|FOR IMMEDIATE RELEASE
March 26, 2008
|CONTACT: James F. Jorkasky
NAEVR’s HOUSE TESTIMONY REQUESTS FY2009 NIH AND NEI FUNDING AT $31 BILLION AND $711 MILLION, RESPECTIVELY, CITING LATEST NEI RESEARCH AND COLLABORATIONS
(Washington, D.C.) Today, the National Alliance for Eye and Vision Research (NAEVR) submitted written testimony to the House Labor, Health and Human Services, and Education (LHHS) Appropriations Subcommittee requesting Fiscal Year (FY) 2009 National Institutes of Health (NIH) and National Eye Institute (NEI) funding of $31 billion and $711 million, respectively, or a 6.6 percent increase to match biomedical inflation and to begin restoring purchasing power lost in the past five funding cycles. NAEVR’s comments cited the latest NEI–funded research and collaborations, as follows:
- In March 2008, NEI-funded researchers announced that two major eye diseases and leading causes of blindness—age-related macular degeneration (AMD) and diabetic retinopathy (DR)—can be reversed or even prevented by drugs that activate a protein found in blood vessels. The protein, Robo4, was activated in mouse models that simulate AMD and DR and treated and prevented the diseases by inhibiting abnormal blood vessel growth and by stabilizing blood vessels to prevent leakage. Since this research into the “Robo4 Pathway” used animal models associated with these diseases that are already used in drug development, the time required to test this approach in humans could be shortened, expediting approvals for new drug therapies.
- In March 2008, NEI’s Survey of Public Knowledge, Attitudes, and Practices Related to Eye Health and Disease reported that 71 percent of respondents indicated that loss of their eyesight would rate as a "10" on a scale of 1 to 10, meaning that it would have the greatest impact on their day-to-day life. This research builds upon public opinion polls conducted over the past 40 years in which Americans have consistently identified fear of vision loss as second only to fear of cancer.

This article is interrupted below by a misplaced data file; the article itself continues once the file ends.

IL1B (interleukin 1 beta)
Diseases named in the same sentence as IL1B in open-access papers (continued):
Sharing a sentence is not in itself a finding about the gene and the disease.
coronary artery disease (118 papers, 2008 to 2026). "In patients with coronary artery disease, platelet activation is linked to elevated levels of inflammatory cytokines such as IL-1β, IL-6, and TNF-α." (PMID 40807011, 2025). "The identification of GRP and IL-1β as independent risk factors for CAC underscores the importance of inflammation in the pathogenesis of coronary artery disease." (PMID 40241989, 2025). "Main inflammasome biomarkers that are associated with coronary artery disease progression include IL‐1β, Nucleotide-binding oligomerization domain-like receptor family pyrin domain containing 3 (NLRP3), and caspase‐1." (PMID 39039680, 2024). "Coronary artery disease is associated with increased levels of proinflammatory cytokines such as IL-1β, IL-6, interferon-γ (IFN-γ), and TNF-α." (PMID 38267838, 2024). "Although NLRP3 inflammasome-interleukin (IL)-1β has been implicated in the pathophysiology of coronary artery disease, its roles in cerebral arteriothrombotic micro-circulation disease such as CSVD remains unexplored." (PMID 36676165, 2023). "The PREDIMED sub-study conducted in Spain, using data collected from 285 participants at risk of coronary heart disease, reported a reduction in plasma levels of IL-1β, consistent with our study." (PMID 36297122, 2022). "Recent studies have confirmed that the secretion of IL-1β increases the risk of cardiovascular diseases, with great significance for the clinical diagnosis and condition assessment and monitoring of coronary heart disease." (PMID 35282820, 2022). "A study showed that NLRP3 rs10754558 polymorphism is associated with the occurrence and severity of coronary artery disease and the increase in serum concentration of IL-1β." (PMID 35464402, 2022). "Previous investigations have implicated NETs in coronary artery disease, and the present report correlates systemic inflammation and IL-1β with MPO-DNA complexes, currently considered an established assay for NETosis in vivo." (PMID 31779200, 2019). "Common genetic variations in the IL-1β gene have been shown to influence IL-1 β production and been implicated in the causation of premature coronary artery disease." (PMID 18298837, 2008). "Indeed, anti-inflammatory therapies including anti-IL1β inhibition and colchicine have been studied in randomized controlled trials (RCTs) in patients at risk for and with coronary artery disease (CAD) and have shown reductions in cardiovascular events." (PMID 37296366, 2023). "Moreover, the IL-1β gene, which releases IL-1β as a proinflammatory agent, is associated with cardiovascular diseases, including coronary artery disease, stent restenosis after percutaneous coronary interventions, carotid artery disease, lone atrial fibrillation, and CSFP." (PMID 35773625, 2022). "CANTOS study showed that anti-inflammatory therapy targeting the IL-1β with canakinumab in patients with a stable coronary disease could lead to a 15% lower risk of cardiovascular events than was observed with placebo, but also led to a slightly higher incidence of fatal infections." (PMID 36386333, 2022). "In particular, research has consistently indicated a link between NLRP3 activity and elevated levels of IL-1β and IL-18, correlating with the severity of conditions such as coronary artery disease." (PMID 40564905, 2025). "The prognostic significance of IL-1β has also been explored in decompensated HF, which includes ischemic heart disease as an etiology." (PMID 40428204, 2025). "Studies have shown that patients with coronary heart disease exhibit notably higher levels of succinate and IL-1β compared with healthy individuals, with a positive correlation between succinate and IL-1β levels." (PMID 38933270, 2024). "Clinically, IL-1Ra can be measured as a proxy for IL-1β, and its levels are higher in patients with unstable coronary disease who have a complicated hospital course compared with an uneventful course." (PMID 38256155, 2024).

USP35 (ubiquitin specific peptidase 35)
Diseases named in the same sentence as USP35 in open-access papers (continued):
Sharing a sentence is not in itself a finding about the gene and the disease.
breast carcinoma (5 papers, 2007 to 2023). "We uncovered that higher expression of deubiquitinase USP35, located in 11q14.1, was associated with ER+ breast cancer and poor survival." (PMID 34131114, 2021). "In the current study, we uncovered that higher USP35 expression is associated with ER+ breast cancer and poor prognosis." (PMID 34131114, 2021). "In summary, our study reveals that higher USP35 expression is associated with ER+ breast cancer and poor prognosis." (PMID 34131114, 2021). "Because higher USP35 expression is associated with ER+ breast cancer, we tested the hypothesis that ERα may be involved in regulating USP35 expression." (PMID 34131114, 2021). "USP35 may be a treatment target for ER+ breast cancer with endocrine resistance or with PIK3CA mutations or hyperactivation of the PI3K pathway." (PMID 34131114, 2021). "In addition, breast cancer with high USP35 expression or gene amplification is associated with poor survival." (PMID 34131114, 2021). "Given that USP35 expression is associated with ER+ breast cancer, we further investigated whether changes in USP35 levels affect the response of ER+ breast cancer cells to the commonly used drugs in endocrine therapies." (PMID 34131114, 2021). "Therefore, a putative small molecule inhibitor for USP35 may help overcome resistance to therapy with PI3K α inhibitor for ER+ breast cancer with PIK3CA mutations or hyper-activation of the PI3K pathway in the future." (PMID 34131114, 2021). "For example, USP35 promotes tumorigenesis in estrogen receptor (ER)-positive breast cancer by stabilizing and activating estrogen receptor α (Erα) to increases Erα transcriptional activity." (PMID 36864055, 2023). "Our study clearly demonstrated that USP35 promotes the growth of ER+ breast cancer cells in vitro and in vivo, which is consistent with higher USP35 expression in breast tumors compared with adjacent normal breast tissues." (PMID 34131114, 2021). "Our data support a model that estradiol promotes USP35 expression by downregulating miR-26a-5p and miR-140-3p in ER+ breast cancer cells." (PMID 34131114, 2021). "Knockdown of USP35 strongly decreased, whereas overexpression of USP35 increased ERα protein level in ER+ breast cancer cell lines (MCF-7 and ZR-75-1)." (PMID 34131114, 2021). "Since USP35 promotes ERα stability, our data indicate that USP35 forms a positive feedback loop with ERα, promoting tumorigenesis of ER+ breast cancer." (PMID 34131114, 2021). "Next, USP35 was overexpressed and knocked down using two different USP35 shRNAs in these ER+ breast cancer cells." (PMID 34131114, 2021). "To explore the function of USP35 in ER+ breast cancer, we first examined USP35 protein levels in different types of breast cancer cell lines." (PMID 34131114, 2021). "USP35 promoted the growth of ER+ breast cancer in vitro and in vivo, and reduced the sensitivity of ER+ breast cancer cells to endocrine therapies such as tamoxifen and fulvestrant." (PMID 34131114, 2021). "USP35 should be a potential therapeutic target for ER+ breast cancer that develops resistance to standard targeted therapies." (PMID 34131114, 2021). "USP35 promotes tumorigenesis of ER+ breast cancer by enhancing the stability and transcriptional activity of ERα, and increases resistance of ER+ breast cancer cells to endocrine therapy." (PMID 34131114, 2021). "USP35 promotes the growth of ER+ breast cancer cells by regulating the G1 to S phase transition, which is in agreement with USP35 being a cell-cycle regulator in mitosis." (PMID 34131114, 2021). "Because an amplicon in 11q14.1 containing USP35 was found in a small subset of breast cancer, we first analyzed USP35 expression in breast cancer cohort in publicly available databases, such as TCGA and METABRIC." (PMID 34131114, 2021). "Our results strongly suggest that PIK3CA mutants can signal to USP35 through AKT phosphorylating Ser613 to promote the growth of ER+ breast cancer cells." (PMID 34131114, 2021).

- In March 2008, the NEI collaborated with the Food and Drug Administration’s (FDA) Center for Drug Evaluation and Research (CDER) and Center for Devices and Radiological Health (CDRH) on a meeting to consider alternative endpoints in clinical trials for drugs and devices used to diagnose and treat glaucoma, the second leading cause of preventable vision loss in all Americans and the leading cause of irreversible vision loss in African Americans and Hispanics. The meeting followed a November 2006 joint NEI/FDA-CDER meeting on clinical endpoints in AMD and DR clinical trials. As NAEVR noted, this collaboration between the NEI and FDA represents the cost-effectiveness of NEI funding, as its research results may ultimately shorten the time and cost associated with clinical trials, as well as facilitate the approval of new diagnostics and therapies for patients.
In releasing the testimony, NAEVR Executive Director James Jorkasky made the following statement:
"This testimony emphasizes the relevance of the latest NEI research and its immediacy in addressing the burden of eye disease and vision impairment growing ever larger as the first wave of 78 million Baby Boomers reach their 65th birthday in 2010. It also highlights NEI’s collaborations within the NIH, with other Department of Health and Human Services (DHHS) agencies, and with private funding organizations. The NEI must be adequately funded to initiate promising new research, to pursue results that have emerged from previous breakthroughs, and to offer up its ‘fair share’ of funding in its extensive collaborations. As a result, NAEVR requests a 6.6 percent increase for both NIH and NEI funding in Fiscal Year 2009, or $31 billion and $711 million, respectively, to match the biomedical inflation rate and to begin restoring purchasing power lost over the past five funding cycles."
The National Alliance for Eye and Vision Research (NAEVR) is a non-profit advocacy coalition comprised of 55 professional, consumer, and industry organizations involved in eye and vision research. NAEVR’s goal is to achieve the best vision for all Americans through advocacy and public education for eye and vision research sponsored by the National Institutes of Health (NIH), the National Eye Institute (NEI) and other federal research entities. Visit NAEVR’s Web site at www.eyeresearch.org.